The Morland family has survived the Wars of the Roses to see the Tudors take the throne of England. French Paul, the great grandson of the founders of the dynasty, now runs the Morland properties, but struggles with jealousy of his half-siblings and dislike of his wife. Only his mistress in the city of York brings him happiness, but she also brings strife within his family. Meanwhile, Paul’s niece Nanette becomes a beloved maid to Anne Boleyn, witnessing first hand the conflict and drama inherent in the Tudor court.
This second volume in the Morland dynasty may mark my abrupt end of reading the series. This is just far too romanticized a version of history for me. Most historical fiction does it to some extent, but this goes a little too far. It’s like a story you would tell a small child, rather than an attempt to actually imagine history as it might have been, at least as far as I’m concerned. When Nanette has witnessed the many murders of Henry VIII, including that of her friend Anne Boleyn, and still manages to see these murders as something that just had to happen and doesn’t fault him at all for it, I just have to take exception to that. Yet the characters that don’t appear are purely villainized, like Henry’s next wife Jane Seymour, who is called something like the honey scorpion.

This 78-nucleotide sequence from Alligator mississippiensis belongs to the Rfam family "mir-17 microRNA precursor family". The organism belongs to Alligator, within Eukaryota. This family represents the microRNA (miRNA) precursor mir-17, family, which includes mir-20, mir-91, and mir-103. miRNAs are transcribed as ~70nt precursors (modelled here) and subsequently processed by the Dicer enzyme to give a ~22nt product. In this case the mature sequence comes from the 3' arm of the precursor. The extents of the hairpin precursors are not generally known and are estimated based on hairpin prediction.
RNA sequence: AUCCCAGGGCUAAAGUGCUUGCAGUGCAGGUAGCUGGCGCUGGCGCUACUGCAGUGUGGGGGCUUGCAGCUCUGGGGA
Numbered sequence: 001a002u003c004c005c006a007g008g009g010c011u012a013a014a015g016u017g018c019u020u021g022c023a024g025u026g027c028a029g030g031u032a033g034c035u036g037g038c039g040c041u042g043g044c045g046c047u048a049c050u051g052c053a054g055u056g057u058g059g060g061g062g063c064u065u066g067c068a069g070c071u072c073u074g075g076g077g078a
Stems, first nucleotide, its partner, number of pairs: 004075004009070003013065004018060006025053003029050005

The author clearly attempts to have characters with multiple sides to them. Paul’s bastard son is one such, as the author makes him a love-starved boy that finally seeks vengeance on the father who never gave him what he needed. Despite that, everything just feels painted with a rosy brush. Of course Adrian would have been a good man if he’d been given love. Of course the council would never do anything evil, even though clearly the king would never do anything evil either. There is incest in here that made me distinctly uncomfortable, but no one seems to mind when an uncle marries his niece, even though the characters mention the difficulty they might have with it.
The entire series has a nice dynastic feel that I like, but overall I feel like I’m reading a fairy tale that has little to do with actual history. For that reason, I’m unsure if I’ll continue. The Dark Rose was entertaining, but I think I’d rather spend my time reading something with a historical feel instead of a rosy “oh-wasn’t-the-past-great” one.
I am an Amazon Associate. I borrowed this book from my local library.